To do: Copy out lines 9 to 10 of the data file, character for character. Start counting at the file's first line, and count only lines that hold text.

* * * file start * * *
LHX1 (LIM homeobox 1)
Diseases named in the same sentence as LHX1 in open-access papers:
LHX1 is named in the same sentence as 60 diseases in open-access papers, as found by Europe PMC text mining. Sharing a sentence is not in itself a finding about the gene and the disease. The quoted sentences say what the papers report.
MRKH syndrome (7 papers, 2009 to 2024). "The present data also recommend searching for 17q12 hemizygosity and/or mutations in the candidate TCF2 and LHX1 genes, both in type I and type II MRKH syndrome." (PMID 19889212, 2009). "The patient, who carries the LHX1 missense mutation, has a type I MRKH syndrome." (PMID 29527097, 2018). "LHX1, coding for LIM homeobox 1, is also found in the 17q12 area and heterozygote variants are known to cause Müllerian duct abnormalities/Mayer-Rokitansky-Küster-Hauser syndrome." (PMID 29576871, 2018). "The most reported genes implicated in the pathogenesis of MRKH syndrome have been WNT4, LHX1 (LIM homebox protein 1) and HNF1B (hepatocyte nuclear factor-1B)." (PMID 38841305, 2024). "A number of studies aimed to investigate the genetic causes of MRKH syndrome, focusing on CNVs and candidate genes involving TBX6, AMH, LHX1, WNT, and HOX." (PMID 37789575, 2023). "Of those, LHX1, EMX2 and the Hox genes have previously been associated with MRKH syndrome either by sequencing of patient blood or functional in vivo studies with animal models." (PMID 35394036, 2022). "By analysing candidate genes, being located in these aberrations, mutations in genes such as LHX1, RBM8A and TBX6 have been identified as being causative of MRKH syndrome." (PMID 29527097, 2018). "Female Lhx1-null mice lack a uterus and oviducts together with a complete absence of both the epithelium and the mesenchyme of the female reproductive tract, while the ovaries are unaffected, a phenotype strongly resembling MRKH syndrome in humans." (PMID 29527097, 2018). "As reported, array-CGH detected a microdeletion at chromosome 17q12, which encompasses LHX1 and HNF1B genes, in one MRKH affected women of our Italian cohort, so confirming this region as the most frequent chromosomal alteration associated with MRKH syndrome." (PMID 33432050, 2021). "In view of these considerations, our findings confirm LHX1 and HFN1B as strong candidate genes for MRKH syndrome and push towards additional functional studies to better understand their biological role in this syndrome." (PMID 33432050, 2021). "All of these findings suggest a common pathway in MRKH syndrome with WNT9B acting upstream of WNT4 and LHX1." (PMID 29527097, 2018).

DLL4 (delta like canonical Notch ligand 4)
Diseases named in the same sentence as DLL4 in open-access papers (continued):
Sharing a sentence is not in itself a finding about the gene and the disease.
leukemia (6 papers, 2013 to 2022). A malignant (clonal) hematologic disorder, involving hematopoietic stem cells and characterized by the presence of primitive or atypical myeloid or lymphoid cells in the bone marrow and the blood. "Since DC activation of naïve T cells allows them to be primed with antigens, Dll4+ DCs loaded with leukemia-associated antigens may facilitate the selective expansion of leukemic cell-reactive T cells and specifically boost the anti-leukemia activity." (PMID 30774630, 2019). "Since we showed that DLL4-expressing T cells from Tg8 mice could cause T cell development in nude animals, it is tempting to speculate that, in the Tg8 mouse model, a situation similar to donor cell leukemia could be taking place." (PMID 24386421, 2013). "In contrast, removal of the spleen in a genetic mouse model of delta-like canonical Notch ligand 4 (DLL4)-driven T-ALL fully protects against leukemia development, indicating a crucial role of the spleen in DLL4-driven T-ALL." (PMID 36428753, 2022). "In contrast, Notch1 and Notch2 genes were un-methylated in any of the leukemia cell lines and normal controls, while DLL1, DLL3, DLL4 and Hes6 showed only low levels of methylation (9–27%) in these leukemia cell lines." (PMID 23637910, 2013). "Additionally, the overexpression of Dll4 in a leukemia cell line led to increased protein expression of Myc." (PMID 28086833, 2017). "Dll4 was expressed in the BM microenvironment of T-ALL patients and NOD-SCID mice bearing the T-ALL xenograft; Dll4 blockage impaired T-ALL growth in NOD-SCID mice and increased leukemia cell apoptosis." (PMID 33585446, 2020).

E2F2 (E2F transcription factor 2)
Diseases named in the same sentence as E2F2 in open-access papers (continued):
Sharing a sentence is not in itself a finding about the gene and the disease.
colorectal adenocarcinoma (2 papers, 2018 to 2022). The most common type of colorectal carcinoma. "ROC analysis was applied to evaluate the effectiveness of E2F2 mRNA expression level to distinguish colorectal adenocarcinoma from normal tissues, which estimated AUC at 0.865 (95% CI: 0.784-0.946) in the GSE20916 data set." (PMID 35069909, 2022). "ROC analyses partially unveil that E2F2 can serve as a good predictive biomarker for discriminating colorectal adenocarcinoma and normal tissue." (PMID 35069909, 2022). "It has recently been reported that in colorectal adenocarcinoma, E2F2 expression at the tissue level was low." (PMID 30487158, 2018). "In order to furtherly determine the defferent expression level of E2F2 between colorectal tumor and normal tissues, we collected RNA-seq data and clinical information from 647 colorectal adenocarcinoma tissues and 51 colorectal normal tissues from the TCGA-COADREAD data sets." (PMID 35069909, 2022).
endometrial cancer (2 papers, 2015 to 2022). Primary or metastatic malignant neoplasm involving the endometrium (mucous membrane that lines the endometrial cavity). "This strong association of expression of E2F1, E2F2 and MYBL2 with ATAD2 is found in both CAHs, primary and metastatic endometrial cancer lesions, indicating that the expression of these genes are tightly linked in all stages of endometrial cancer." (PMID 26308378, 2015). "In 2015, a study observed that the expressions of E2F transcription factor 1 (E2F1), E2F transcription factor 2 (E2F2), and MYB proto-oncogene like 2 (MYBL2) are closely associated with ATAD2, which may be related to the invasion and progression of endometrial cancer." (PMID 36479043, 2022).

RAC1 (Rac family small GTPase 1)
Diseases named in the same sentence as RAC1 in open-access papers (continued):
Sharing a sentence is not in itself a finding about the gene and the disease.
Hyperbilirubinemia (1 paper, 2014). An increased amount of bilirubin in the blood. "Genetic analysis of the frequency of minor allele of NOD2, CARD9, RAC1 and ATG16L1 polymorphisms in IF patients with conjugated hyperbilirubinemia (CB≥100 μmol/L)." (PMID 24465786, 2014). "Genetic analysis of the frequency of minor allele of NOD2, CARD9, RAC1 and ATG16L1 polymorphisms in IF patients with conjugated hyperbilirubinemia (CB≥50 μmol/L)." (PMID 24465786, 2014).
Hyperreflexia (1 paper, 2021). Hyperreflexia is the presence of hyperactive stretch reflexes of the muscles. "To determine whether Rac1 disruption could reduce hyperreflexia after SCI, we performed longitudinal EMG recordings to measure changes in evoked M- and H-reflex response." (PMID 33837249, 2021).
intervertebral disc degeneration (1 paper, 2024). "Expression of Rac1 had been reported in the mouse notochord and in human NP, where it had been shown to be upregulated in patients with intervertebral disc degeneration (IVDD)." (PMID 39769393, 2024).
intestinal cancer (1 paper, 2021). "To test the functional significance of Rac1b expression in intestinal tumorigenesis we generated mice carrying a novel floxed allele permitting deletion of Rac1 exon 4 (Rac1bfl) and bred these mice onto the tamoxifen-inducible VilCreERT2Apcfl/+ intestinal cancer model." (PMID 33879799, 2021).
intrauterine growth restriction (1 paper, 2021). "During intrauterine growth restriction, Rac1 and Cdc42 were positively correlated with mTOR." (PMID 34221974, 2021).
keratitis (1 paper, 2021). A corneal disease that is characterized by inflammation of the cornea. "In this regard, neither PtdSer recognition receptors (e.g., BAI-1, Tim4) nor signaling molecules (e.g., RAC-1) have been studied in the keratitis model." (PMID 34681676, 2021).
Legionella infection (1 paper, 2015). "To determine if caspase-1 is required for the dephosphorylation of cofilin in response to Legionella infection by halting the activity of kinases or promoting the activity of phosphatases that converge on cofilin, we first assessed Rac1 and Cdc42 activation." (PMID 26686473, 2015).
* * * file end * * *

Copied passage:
E2F2 (E2F transcription factor 2)
Diseases named in the same sentence as E2F2 in open-access papers (continued):